729 F.2d 605 (9th Cir. 1984), 82-6002, Mayes v. Leipziger
|Citation:||729 F.2d 605|
|Party Name:||Raisa R. MAYES, Plaintiff-Appellant, v. David A. LEIPZIGER and Levy, Leipziger & Norminton, Defendants-Appellees.|
|Case Date:||March 27, 1984|
|Court:||United States Courts of Appeals, Court of Appeals for the Ninth Circuit|
Argued Dec. 8, 1983.
Bruce Wexler, Sidney S. Bobbe, New York City, Walter K. Rosen, MacCarley, Phelps & Rosen, Toluca Lake, Cal., for plaintiff-appellant.
Barry Kaiman, Lewis, D'Amato, Brisbois & Bisgard, Los Angeles, Cal., for defendants-appellees.
Appeal from the United States District Court for the Central District of California.
Before SKOPIL, FERGUSON and CANBY, Circuit Judges.
SKOPIL, Circuit Judge:
Mayes appeals from an order of the district court dismissing her legal malpractice complaint against her former attorney. We conclude that the court improperly denied Mayes' right to amend. We reverse.
FACTS AND PROCEEDINGS BELOW
In 1976 Mayes, a New York resident, brought an action in federal district court in California. A California attorney represented her. Dissatisfied with the result, Mayes retained another California attorney, David Leipziger, to represent her in a motion for new trial. When the motion was denied, Leipziger agreed to pursue an appeal in the California case, but failed to file a timely notice of appeal. Mayes sued Leipziger in New York for legal malpractice, but the district court dismissed for lack of personal jurisdiction. The Court of Appeals for the Second Circuit affirmed. Mayes v. Leipziger, 674 F.2d 178 (2d Cir.1982).
Shortly thereafter, Mayes brought this action in California alleging the same cause of action. Mayes moved to have the case
reassigned to another judge because Judge Real previously heard Mayes' 1976 case. Leipziger moved to dismiss the action under Fed.R.Civ.P. 12(b)(6) on the ground that the action was barred by California's one year statute of limitations for legal malpractice. Cal.Civ.Proc.Code Sec. 340.6. Mayes, in opposition to the motion, claimed that the New York action equitably tolled the statute of limitations. She requested that if the complaint was dismissed, leave to amend be granted to allege equitable tolling.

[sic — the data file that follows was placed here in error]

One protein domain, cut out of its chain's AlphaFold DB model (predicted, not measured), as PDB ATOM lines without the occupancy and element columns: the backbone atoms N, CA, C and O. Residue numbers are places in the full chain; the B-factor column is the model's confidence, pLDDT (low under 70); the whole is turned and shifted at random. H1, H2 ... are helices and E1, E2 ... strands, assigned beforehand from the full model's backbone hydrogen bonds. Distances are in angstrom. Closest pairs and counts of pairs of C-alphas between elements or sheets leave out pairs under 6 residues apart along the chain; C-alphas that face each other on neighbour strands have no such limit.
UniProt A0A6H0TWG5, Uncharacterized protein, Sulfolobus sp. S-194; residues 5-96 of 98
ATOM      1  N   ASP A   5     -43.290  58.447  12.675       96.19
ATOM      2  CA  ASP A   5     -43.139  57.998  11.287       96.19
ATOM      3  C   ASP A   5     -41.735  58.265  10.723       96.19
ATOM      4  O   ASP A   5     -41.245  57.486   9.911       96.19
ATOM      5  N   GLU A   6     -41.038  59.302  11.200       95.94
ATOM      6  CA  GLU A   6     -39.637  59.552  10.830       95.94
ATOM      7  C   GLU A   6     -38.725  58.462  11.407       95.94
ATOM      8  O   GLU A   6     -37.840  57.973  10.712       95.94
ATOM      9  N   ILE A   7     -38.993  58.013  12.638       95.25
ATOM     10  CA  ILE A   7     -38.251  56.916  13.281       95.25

The district court granted Leipziger's motion and ordered the complaint dismissed without leave to amend and the action dismissed with prejudice. The court then denied Mayes' motion to reassign on the ground that it was moot.
This appeal followed.
Did the district court err in not reassigning the case to another judge?
Did Mayes have a right to amend her complaint?
The standard for recusal is "whether a reasonable person with knowledge of all the facts would conclude that the judge's impartiality might reasonably be questioned." United States v. Nelson, 718 F.2d 315, 321 (9th Cir.1983). To provide grounds for recusal, prejudice must result from an extrajudicial source. United States v. Azhocar, 581 F.2d 735, 739 (9th Cir.1978), cert. denied, 440 U.S. 907, 99 S.Ct. 1213, 59 L.Ed.2d 454 (1979). A judge's previous adverse ruling alone is not sufficient bias. Nelson, 718 F.2d at 321. We find no abuse of...
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